FRANKFURT: German auto giant Volkswagen said Thursday that it was able to overcome global economic headwinds and supply chain issues to put in a “robust” performance in the first six months of 2022.
A week after Volkswagen announced that it would part ways with its chief executive Herbert Diess, the carmaker said it was “confident” for the second half of the year.
“Despite unprecedented global challenges, Volkswagen has demonstrated remarkable financial robustness,” said chief financial officer Arno Antlitz.
“Despite all the caution in the face of the volatile market environment and geopolitical risks, we are confident that we can further accelerate the transformation of the group,” Antlitz said.
VW said its net profit rose by 26 percent to 10.6 billion euros ($10.8 billion) in the first six months, even if its bottom-line in the second quarter alone was hit by an accounting effect linked to hedging against fluctuations in raw material prices.
Underlying, or operating, profit rose by 16 percent to 13.2 billion euros in the period from January to June.
“This was driven by strong performances from the premium and sport brand group,” VW said.
First-half revenues were nearly stable at 132.3 billion euros, but unit sales were down by 14 percent at four million vehicles, not least because of the worldwide shortage of semiconductors plaguing the industry.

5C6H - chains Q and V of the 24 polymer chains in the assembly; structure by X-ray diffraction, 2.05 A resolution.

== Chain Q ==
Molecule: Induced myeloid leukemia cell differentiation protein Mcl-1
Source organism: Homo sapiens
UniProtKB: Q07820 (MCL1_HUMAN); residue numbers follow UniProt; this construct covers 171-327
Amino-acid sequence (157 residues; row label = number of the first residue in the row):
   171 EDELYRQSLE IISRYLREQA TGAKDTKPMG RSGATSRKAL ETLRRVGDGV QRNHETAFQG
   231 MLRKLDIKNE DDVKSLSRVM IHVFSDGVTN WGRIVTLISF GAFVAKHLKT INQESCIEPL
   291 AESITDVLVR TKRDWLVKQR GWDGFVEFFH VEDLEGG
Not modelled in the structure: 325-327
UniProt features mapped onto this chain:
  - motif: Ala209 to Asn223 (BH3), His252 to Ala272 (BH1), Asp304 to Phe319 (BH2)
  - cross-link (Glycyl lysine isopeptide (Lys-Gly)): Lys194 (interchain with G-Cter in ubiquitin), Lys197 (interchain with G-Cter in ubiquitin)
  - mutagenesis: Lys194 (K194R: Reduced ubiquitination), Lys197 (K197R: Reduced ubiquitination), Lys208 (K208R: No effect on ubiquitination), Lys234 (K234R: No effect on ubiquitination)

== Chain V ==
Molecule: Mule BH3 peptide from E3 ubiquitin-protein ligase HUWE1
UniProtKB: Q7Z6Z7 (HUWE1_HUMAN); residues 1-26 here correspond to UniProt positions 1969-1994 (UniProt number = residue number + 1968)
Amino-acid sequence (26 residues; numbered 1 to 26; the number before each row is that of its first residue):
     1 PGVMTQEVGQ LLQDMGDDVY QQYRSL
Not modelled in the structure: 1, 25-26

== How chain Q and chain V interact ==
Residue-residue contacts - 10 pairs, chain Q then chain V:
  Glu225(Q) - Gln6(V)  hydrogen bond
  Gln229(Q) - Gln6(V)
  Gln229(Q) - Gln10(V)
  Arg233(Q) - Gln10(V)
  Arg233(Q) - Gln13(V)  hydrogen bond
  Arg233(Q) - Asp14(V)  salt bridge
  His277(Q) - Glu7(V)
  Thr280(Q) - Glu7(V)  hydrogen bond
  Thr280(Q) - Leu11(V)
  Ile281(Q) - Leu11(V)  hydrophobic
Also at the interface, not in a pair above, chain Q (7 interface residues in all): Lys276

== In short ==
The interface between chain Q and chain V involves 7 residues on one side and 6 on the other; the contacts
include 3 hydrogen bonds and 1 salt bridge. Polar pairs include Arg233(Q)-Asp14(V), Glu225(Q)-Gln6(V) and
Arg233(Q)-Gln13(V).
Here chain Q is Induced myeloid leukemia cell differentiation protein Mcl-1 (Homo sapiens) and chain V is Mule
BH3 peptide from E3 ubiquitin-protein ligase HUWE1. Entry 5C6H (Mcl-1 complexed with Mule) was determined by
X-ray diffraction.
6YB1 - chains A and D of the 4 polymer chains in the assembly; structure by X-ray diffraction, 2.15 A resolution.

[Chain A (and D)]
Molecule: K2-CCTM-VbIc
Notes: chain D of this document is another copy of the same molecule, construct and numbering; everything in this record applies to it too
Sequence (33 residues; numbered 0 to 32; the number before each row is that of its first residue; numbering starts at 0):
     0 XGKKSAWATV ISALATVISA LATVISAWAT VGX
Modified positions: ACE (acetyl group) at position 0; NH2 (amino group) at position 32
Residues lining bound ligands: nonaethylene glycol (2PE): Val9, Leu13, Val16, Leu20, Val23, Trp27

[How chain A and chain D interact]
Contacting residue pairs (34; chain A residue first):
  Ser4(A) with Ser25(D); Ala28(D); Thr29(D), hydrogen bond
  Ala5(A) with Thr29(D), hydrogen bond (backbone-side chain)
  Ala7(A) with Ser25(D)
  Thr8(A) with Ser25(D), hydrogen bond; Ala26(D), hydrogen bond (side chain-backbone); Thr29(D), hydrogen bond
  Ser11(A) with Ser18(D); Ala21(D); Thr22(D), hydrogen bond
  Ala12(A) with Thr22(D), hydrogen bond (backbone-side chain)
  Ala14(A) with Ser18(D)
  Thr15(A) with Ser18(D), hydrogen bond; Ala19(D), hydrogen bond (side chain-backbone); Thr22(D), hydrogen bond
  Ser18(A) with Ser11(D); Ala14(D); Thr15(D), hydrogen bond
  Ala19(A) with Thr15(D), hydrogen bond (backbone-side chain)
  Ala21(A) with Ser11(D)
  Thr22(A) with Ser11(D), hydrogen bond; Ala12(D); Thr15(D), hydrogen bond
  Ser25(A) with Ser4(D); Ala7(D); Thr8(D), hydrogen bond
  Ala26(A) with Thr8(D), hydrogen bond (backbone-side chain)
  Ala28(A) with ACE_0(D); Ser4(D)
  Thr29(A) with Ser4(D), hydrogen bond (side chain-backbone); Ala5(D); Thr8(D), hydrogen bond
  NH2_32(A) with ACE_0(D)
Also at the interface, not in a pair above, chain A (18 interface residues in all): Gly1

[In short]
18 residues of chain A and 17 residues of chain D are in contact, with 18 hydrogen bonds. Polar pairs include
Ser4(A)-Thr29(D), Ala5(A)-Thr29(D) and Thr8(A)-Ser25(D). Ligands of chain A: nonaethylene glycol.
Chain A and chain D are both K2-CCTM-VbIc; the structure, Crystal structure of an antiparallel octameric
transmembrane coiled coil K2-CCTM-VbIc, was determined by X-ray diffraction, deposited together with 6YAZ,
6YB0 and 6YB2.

Easing supply constraints
Looking ahead, Volkswagen said it “confirms its outlook for 2022… as supply constraints ease.”
The carmaker expected “the product mix to normalise in the second-half as the semi-conductor situation improves in combination with a strong order book,” it said.
“A noticeable recovery of the monthly sales towards the end of second quarter additionally bodes well for second-half sales,” it said.
Nevertheless, it was “still not possible to conclusively assess the specific effects of the war in Ukraine or effects of the Covid-19 pandemic on the Volkswagen group’s business, on the global economy and growth in the industry in fiscal year 2022,” VW cautioned.
In Europe, in particular, there were uncertainties regarding energy supply.
Last week, Volkswagen unexpectedly announced the departure of CEO Diess after four years at the helm.
He will be replaced in September by Oliver Blume, the current head of the premium Porsche sports car brand.
There would be “continuity” in the group’s strategic shift towards electric vehicles despite the change of leadership, said Antlitz, who will remain on the board under Blume, in a call with journalists.
Blume will likely be tasked with guiding Porsche through a long-planned stock market entry.
A final decision on the listing should be taken in “late summer”, Antlitz told analysts on a conference call.